Lord Stoddart of Swindon: Including yourself!

Lord Howie of Troon: Yes, my Lords, including me.

I should like to comment on that distance--I shall not call it "distrust"--between the local party and Transport House, as it then was, or Millbank Tower, as presumably it is now. I am not too sure about that because I am not too close to it. Indeed, being on the shelf I do not know about such things. I suppose that I am "middle-aged Labour"--

Noble Lords: Oh!

Lord Howie of Troon: All right, "elderly Labour!"

My point is that the gap between the local party and the party management was wide enough in the days of Transport House. But how infinitely much wider would it now be? How democratic is it to yield that substantial power to what my noble friend Lord Evans called "11 or so people"? I find that an extraordinary suggestion.

When we were in opposition, my party rightly condemned the Conservative Government of those miserable 18 years for their centralising propensities. They centralised everything they could get their hands on, yet here is my decentralising party virtually centralising the choice of MEPs into the hands of a tiny coterie. There are too many of them to be a cabal, so they must be a coterie or whatever is the collective term for a group of 11.

I am very much minded to support the amendment despite its shortcomings. It is a compromise. I am much more attracted to the STV solution because at one time in my life I had an Irish step-grandfather--if you can have such a thing--and I have a very strong feeling that if STV is good enough for the Irish, it is at least good enough for me.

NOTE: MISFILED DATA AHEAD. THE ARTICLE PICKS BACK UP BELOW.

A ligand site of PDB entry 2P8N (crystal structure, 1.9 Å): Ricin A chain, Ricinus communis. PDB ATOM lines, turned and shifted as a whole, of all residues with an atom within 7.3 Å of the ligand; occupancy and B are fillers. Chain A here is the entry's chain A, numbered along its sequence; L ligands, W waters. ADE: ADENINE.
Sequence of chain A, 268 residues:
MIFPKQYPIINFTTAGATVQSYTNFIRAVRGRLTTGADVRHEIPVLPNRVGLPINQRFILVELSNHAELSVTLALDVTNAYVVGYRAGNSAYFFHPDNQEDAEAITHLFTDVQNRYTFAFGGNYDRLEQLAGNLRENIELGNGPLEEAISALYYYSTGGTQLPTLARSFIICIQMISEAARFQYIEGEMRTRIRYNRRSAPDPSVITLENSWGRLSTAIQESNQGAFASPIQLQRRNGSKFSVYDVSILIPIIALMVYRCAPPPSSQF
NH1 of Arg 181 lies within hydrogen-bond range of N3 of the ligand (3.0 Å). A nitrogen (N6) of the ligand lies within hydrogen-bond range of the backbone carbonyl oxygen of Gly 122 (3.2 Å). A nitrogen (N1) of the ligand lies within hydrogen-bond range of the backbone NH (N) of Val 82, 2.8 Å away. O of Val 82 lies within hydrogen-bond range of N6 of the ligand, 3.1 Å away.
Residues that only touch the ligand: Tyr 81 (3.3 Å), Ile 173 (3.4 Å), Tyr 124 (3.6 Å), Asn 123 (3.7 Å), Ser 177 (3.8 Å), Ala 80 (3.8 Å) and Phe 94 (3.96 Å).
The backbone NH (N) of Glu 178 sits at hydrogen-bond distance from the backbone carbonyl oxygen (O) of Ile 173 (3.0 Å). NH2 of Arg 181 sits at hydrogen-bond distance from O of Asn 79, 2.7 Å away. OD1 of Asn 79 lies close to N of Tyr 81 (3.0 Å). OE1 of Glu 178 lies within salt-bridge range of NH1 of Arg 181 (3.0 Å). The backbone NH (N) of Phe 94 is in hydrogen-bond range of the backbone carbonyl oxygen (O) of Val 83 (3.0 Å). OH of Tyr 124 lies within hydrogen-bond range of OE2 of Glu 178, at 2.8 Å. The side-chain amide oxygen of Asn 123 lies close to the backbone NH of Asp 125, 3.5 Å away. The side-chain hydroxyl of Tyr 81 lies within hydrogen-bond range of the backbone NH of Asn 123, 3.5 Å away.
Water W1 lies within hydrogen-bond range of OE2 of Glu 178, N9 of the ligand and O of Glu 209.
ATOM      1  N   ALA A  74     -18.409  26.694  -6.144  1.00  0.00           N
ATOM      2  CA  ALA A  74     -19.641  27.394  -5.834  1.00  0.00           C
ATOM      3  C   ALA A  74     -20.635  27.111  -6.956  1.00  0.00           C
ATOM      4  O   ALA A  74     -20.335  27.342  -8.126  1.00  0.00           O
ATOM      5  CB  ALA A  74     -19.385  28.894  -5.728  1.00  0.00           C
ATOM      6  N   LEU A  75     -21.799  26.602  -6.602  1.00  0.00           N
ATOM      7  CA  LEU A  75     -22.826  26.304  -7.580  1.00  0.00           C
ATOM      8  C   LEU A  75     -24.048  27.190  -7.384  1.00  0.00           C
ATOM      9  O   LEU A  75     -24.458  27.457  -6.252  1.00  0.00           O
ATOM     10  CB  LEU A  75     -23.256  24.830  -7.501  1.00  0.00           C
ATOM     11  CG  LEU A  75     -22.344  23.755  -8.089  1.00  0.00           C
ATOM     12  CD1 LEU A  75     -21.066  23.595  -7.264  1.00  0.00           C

4.15 p.m.

Lord Renton: Before the noble Lord sits down and knowing that he would never wish to mislead the Committee, may I remind him that when there were

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constituencies with more than one Member, the voters never voted on a party list? They had to vote for individuals.

Lord Howie of Troon: The noble Lord is a friend of mine, but for the life of me I cannot see how that intervention arose from anything I said. I know perfectly well that the electors voted for individuals--and rightly so. The noble Lord may have noticed that I do not actually approve of party lists.

Lord Stoddart of Swindon: I have been very impressed by the speeches of my noble friends who have put the objections to the closed list extremely well. I hope that the Government will listen to their voices. I hope that we shall not be told that, because the European Parliament does not raise taxation and is not responsible for raising taxation, it is not necessary for there to be a direct link between the elector and the elected. I do not believe that that is so. Even if the European Parliament does not raise taxation, it spends taxation and it has increasing powers over expenditure. That point is important to taxpayers.

As far as I am concerned, the first-past-the-post system is a perfectly respectable system. Indeed, there is absolutely no reason why it should not be continued. The British people are used to voting by that system. They know how to handle it. I cannot see any reason for the alteration. The Government will say that they have agreed with other countries in Europe that there should be a standard system. But we are told that in Europe things are changing. There is a new era of support for subsidiarity. Even Herr Kohl now supports subsidiarity. There is also greater recognition of the role of the nation state--a fact which was borne out in Cardiff. We should not necessarily move towards a standard electoral system for the European Parliament but continue to have a mix of systems that electorates can understand.